Sunday, April 7, 2024

Superstitious Survivals from the Ancient Past

What is superstition, anyway? According to one dictionary it is “any belief, based on fear or ignorance, that is inconsistent with the known laws of science or with what is generally considered in the particular society as true and rational; esp. such a belief in charms, omens, and the supernatural, etc.”1 Hence superstitions are beliefs or actions that violate rational thought as conceived in a particular society—which makes superstition relative to what passes as critical thinking in a given community.

Since the rise of human reason in the 18th century many of the superstitious survivals of antiquity have generally lost their influence in our scientific based Western culture—particularly with the rise of modern Western secular education. Yet many superstitions still survive in a kind of underground way in the modern Western world—similar to the survival of paganism in the ancient Roman world. Paganism was edged-out by Christian ascendancy around the fifth century. After 440 CE no pagans are listed among the elite of the City of Rome.2 Yet the ancient religions and superstitions of the Greek and Roman worlds survived in the countryside away from the population centers of the cities, where Christianity had established itself.

            I was reminded of the fact that ancient superstitions still survive in modern society upon reading a sentence from Homer’s Iliad. In a speech Achilles made before the assembled Achaean warriors on the occasion of a pandemic caused by the God Phoebus Apollo over a slight by Agamemnon to Apollo’s priest, Chryses. The Achaeans were pondering why Apollo had sent his arrows of pestilence among them. Achilles suggested that they “should consult some seer (mantis), or priest (iereus), or interpreter of dreams (oneriopolos) to discover the cause.3

A seer in the ancient world (and in the Bible) is one who divines the future and answers other questions from various means, such as observing the flights of birds, for example.4 A priest in the ancient world (and in the Bible) is one who was authorized to perform the sacred rites of a religion, especially as an agent of mediation between people and God.”5 Oneiromancy, the interpretation of dreams, was prevalent throughout the ancient world (and in the Bible). Gods of the ancient world were thought to communicate with people through dreams (Matt 1:20-21; 2:13).

There was a prohibition of such practices in ancient Israel: there should not be found among you “anyone who practices divination, a soothsayer, or an augur, or a sorcerer, or a charmer, or a medium, or a wizard, or a necromancer” (Deut 18:10-12 RSV), but such figures were consulted anyway (1 Sam 9:9-12, 18-19).

These three supernatural practices still survive in modern Western society in various forms.  A psychic is a spiritual medium who answers questions dealing with matters beyond the physical world (check their availability on the internet). Priests are in the employ of certain modern religions. They are believed to have the power to mediate between God and people, particularly in the more ritualistic religious traditions (ascribing the divine presence to the elements of the Mass/Eucharist, for example). Dream interpretations are offered by psychics or mediums, who are believed to have the power to interface with the spirit world. Dream interpretation, however, has now also gone mainstream, and is a technique used by medically trained psychotherapists (hopefully not through the powers of spirits).6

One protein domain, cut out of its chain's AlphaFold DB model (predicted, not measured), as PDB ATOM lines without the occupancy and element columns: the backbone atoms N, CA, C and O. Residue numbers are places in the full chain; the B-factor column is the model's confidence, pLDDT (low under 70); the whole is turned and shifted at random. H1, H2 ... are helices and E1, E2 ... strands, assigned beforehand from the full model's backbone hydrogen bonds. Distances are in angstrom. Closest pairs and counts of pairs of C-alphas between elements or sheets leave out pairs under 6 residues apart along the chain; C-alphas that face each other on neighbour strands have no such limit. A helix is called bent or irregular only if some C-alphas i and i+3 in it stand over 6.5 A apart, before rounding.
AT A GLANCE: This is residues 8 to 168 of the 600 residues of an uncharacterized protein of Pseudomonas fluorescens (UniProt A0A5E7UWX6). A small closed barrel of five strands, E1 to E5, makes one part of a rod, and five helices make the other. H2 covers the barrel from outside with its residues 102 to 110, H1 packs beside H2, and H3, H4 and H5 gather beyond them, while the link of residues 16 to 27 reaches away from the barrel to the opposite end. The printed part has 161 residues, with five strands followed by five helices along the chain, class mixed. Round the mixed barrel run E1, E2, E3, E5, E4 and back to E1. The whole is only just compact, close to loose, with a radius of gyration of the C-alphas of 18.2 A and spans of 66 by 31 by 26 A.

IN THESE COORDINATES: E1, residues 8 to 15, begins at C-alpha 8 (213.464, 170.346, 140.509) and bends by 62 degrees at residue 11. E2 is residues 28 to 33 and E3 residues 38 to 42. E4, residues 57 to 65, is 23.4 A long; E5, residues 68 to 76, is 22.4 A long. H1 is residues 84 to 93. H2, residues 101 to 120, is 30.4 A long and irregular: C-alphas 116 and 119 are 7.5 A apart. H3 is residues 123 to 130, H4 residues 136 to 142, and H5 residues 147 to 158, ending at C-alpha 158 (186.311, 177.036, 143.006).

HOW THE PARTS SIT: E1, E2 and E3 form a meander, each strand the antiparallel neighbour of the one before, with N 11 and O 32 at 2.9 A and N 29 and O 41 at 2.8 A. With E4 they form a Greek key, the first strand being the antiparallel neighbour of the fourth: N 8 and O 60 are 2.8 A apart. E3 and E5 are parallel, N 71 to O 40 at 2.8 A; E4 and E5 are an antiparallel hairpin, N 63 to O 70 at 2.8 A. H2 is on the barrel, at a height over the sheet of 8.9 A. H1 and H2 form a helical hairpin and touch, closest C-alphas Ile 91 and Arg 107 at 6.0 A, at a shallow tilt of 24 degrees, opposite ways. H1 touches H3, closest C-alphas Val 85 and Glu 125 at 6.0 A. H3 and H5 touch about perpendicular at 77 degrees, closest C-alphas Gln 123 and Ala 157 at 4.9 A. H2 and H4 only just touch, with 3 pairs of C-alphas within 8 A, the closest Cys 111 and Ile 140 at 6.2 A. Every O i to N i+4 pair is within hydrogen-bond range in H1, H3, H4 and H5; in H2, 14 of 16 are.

Is Christianity’s Holy Spirit, perhaps, only another ancient superstition from the ancient past? It would seem, on the surface, that there is little difference between the ancient pagan belief that certain people communicated with and through spirit (not Holy Spirit) and Christianity’s belief that modern Christians communicate with God through Holy Spirit. Both groups access their Gods through the medium of spirit, what they both channel is a spiritual “reality,” and they are both pre-critical survivals from the ancient past.7 In what way is Christianity’s belief in Holy Spirit not also a survival from the ancient past? Why is it not also superstition, if pagan beliefs in spirit are superstition? If there can be one spirit (Holy Spirit), why can there not be more (pagan spirits)? Luke seemed to think so, when he described Paul as exorcising a spirit of the Pythia (Acts 16:16-18).

Charles W. Hedrick
Professor Emeritus
Missouri State University

1Webster’s New World College Dictionary (4th edition, 2002), s. v. “superstition.”

2Charles Hedrick, Jr., History and Silence. Purge and Rehabilitation of Memory in Late Antiquity (Austin: University of Texas, 2000), 57.

3Homer, The Iliad, Book 1, lines 62-63.

4See Charles W. Hedrick, “Prophecy, Divination and Fate,” The Fourth R 36.2 (March-April 2023), 15-18, 10. For other appearances of a seer in the Bible see 2 Sam 24:11; 2 kgs 17:13; 1 Chron 25:5; 2 Chron 9:29; Isa 29:10; Amos 7:12; Mic 3:7.

5Webster’s Ninth New Collegiate Dictionary (1990), s. v. “priest.”

6National Library of Medicine:

See also Charles W. Hedrick, “Does God Communicate in Dreams,” Blog: Wry Thoughts about Religion, May 16, 2013:

7Hedrick, “Laying on Hands, to Pass on the Holy Spirit,” Blog: Wry Thoughts about Religion, July 8, 2021:

Sunday, March 24, 2024

The Privative Life of God